Tunisian tourism’s high season devastated by regional uprisings
The number of tourists arriving to Tunisia has fallen by 39 percent and income has dropped by 51 percent
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The Tunisian seaside resort of Yasmine Hammamet with its fine beach, warm blue sea and welcoming hotels is like a picture postcard in early summer – but with nobody in it.
Europeans, Algerians and Libyans have all deserted the town in the northwest of Tunisia, which is undergoing the worst tourist season in history, like most of the other seaside towns in the North African country since the January revolution that ousted the despot Zine al-Abidine Ben Ali.
“It’s worse than catastrophic,” said Kamel Ben Abdallah, the manager of a three-star hotel, who normally makes 65 percent of his income during the summer. In spite of a 40 percent cut in prices, many rooms are empty.
Ben Abdallah has been forced to slash his staff down to 40, compared with 100 during the same period last year and he hired no seasonal workers.
The hotel manager blames the media for this “enormous waste,” accusing journalists of painting a picture of a “deeply unstable Tunisia” since the popular uprising in January.
“The media only over-dramatize things,” he protested.
The National Office of Tourism Tuesday announced that 3,000 jobs have been lost this year in the tourist sector, which accounts for 7 percent of Tunisia’s gross domestic product and usually employs 400,000 people.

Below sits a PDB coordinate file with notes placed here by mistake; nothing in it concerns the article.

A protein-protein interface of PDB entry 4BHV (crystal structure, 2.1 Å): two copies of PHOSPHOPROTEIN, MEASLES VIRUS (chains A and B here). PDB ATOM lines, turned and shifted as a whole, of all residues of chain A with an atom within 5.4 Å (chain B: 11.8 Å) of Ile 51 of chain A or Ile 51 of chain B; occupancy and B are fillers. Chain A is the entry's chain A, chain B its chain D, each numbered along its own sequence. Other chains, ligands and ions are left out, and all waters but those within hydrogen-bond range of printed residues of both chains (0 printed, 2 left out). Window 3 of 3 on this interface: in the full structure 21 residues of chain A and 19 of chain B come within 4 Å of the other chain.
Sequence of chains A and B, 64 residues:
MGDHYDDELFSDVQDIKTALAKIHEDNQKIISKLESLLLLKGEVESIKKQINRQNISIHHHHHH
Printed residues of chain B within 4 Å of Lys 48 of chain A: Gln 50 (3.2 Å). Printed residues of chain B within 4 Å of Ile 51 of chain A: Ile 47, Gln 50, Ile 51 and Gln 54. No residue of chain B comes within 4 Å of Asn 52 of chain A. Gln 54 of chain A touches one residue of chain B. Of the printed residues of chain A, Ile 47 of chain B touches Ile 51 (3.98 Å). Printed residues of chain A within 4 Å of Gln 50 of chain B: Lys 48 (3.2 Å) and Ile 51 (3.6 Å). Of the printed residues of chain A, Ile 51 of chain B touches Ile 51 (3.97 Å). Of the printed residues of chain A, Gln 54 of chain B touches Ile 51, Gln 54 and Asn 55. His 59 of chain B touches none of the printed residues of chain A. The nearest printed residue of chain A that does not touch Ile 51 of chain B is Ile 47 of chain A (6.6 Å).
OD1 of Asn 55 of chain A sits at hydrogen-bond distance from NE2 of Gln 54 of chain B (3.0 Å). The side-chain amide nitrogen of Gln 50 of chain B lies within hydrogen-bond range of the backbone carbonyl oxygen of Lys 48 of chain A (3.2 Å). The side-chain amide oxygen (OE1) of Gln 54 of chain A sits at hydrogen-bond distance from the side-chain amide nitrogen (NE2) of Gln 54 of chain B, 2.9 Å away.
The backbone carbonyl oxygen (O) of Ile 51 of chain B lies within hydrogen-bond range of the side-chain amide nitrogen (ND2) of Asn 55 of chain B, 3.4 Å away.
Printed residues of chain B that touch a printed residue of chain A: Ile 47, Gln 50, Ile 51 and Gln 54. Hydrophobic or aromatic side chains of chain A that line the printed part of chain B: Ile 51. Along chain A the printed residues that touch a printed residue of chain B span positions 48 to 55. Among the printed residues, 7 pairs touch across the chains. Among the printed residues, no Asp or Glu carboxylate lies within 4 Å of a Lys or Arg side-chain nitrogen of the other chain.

The number of tourists arriving has fallen by 39 percent and income has dropped by 51 percent.
Yasmine Hammamet is as welcoming as ever but it does not even attract cut-rate tourists this year.
Though renowned for its festive atmosphere, the resort is plunged into a deathly silence. Traders, craftsmen and guides have nothing to do.
“My camel has put on weight because it hasn’t moved,” complained Hichem, looking desperately for a client to take for a ride near the marina.
On the beach where the deckchairs are empty, 23-year-old Saber was sitting on one of his 10 bicycles decorated with flags of many nationalities.
“I go whole days without renting a ride, even at the extremely cut rate of five dinars (2.50 euros, $3.60) for half an hour. The few tourists who are here shun us and stay shut away in their hotels,” he said.
“They don’t come out at night for fear of being attacked. There are a lot of baseless rumors going around,” explained Leila, a trader who plans to shut up shop in August.
“I was advised not to go out at night unaccompanied,” confirmed Florence, a French tourist who preferred not to leave the hotel “for security reasons.”
Last week, the Interior Ministry announced that it was reinforcing the security presence in tourist regions but this measure does not seem to reassure many visitors to post-Ben Ali Tunisia.
According to Philippe Belhay, the Anglo-Tunisian manager of a five-star hotel who has lost 52 percent of his business, neighboring “anti-revolutionary countries want to kill off the young Tunisian revolution by putting out rumors on the dangers of instability.”
One totally false rumor about the kidnapping of an Algerian tourist in Sousse circulated in the Tunisian press for about 10 days. Many hotel keepers believe that it was put out to discourage Algerian tourists, who usually make up a substantial part of their clientele.